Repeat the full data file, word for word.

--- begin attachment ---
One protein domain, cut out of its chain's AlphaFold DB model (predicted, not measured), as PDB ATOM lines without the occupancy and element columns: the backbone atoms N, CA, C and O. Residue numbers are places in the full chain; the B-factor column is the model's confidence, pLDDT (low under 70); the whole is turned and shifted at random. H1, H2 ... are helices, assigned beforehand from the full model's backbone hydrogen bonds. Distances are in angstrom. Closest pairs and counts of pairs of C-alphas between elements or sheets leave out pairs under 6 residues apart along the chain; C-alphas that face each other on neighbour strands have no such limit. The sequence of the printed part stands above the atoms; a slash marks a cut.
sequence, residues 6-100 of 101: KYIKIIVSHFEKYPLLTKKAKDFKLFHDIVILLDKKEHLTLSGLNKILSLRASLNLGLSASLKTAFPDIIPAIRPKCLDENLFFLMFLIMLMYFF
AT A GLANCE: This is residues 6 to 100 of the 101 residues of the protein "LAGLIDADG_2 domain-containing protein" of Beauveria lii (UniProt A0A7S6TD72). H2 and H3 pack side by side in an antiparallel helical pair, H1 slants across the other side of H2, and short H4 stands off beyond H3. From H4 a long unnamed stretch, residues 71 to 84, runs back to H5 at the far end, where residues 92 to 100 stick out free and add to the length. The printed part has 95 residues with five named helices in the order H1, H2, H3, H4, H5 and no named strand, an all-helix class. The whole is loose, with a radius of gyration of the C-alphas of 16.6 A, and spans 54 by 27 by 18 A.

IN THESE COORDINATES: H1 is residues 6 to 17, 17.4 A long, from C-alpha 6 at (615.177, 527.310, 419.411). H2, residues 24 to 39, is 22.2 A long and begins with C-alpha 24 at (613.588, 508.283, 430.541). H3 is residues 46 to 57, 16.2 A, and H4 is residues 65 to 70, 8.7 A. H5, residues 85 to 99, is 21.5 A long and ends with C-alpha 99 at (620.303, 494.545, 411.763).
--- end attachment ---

One protein domain, cut out of its chain's AlphaFold DB model (predicted, not measured), as PDB ATOM lines without the occupancy and element columns: the backbone atoms N, CA, C and O. Residue numbers are places in the full chain; the B-factor column is the model's confidence, pLDDT (low under 70); the whole is turned and shifted at random. H1, H2 ... are helices, assigned beforehand from the full model's backbone hydrogen bonds. Distances are in angstrom. Closest pairs and counts of pairs of C-alphas between elements or sheets leave out pairs under 6 residues apart along the chain; C-alphas that face each other on neighbour strands have no such limit. The sequence of the printed part stands above the atoms; a slash marks a cut.
sequence, residues 6-100 of 101: KYIKIIVSHFEKYPLLTKKAKDFKLFHDIVILLDKKEHLTLSGLNKILSLRASLNLGLSASLKTAFPDIIPAIRPKCLDENLFFLMFLIMLMYFF
AT A GLANCE: This is residues 6 to 100 of the 101 residues of the protein "LAGLIDADG_2 domain-containing protein" of Beauveria lii (UniProt A0A7S6TD72). H2 and H3 pack side by side in an antiparallel helical pair, H1 slants across the other side of H2, and short H4 stands off beyond H3. From H4 a long unnamed stretch, residues 71 to 84, runs back to H5 at the far end, where residues 92 to 100 stick out free and add to the length. The printed part has 95 residues with five named helices in the order H1, H2, H3, H4, H5 and no named strand, an all-helix class. The whole is loose, with a radius of gyration of the C-alphas of 16.6 A, and spans 54 by 27 by 18 A.

IN THESE COORDINATES: H1 is residues 6 to 17, 17.4 A long, from C-alpha 6 at (615.177, 527.310, 419.411). H2, residues 24 to 39, is 22.2 A long and begins with C-alpha 24 at (613.588, 508.283, 430.541). H3 is residues 46 to 57, 16.2 A, and H4 is residues 65 to 70, 8.7 A. H5, residues 85 to 99, is 21.5 A long and ends with C-alpha 99 at (620.303, 494.545, 411.763).